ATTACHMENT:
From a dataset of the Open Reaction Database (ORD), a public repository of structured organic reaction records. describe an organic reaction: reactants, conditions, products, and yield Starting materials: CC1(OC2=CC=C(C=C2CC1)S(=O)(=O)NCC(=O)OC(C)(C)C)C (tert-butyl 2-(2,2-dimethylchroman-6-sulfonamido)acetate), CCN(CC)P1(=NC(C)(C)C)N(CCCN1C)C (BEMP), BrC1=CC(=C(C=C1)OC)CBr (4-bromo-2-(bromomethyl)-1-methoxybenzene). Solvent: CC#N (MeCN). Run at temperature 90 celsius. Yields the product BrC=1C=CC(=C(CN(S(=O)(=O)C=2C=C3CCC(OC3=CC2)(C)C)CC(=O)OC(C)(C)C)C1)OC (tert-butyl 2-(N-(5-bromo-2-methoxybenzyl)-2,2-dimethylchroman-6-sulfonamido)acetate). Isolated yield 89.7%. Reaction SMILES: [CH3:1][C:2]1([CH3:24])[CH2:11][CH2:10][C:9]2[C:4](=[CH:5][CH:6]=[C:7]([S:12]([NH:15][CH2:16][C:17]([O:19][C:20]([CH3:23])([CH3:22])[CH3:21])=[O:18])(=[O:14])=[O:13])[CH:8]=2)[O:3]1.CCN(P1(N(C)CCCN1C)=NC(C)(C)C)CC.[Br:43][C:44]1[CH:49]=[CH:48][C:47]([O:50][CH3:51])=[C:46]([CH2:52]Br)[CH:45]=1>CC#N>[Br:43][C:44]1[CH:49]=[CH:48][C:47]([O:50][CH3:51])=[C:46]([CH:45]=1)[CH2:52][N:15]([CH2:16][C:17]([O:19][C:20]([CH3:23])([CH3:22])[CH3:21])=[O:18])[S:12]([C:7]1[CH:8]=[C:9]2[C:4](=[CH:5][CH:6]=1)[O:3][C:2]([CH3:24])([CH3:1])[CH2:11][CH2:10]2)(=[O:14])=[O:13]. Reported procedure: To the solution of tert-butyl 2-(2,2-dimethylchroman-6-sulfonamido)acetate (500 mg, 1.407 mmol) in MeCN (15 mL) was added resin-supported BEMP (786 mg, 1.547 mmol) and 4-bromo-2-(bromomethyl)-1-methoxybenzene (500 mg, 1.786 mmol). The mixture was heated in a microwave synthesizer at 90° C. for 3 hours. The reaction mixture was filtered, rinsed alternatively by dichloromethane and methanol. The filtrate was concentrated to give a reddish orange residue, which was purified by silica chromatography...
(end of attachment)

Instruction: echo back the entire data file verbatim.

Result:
From a dataset of the Open Reaction Database (ORD), a public repository of structured organic reaction records. describe an organic reaction: reactants, conditions, products, and yield Starting materials: CC1(OC2=CC=C(C=C2CC1)S(=O)(=O)NCC(=O)OC(C)(C)C)C (tert-butyl 2-(2,2-dimethylchroman-6-sulfonamido)acetate), CCN(CC)P1(=NC(C)(C)C)N(CCCN1C)C (BEMP), BrC1=CC(=C(C=C1)OC)CBr (4-bromo-2-(bromomethyl)-1-methoxybenzene). Solvent: CC#N (MeCN). Run at temperature 90 celsius. Yields the product BrC=1C=CC(=C(CN(S(=O)(=O)C=2C=C3CCC(OC3=CC2)(C)C)CC(=O)OC(C)(C)C)C1)OC (tert-butyl 2-(N-(5-bromo-2-methoxybenzyl)-2,2-dimethylchroman-6-sulfonamido)acetate). Isolated yield 89.7%. Reaction SMILES: [CH3:1][C:2]1([CH3:24])[CH2:11][CH2:10][C:9]2[C:4](=[CH:5][CH:6]=[C:7]([S:12]([NH:15][CH2:16][C:17]([O:19][C:20]([CH3:23])([CH3:22])[CH3:21])=[O:18])(=[O:14])=[O:13])[CH:8]=2)[O:3]1.CCN(P1(N(C)CCCN1C)=NC(C)(C)C)CC.[Br:43][C:44]1[CH:49]=[CH:48][C:47]([O:50][CH3:51])=[C:46]([CH2:52]Br)[CH:45]=1>CC#N>[Br:43][C:44]1[CH:49]=[CH:48][C:47]([O:50][CH3:51])=[C:46]([CH:45]=1)[CH2:52][N:15]([CH2:16][C:17]([O:19][C:20]([CH3:23])([CH3:22])[CH3:21])=[O:18])[S:12]([C:7]1[CH:8]=[C:9]2[C:4](=[CH:5][CH:6]=1)[O:3][C:2]([CH3:24])([CH3:1])[CH2:11][CH2:10]2)(=[O:14])=[O:13]. Reported procedure: To the solution of tert-butyl 2-(2,2-dimethylchroman-6-sulfonamido)acetate (500 mg, 1.407 mmol) in MeCN (15 mL) was added resin-supported BEMP (786 mg, 1.547 mmol) and 4-bromo-2-(bromomethyl)-1-methoxybenzene (500 mg, 1.786 mmol). The mixture was heated in a microwave synthesizer at 90° C. for 3 hours. The reaction mixture was filtered, rinsed alternatively by dichloromethane and methanol. The filtrate was concentrated to give a reddish orange residue, which was purified by silica chromatography...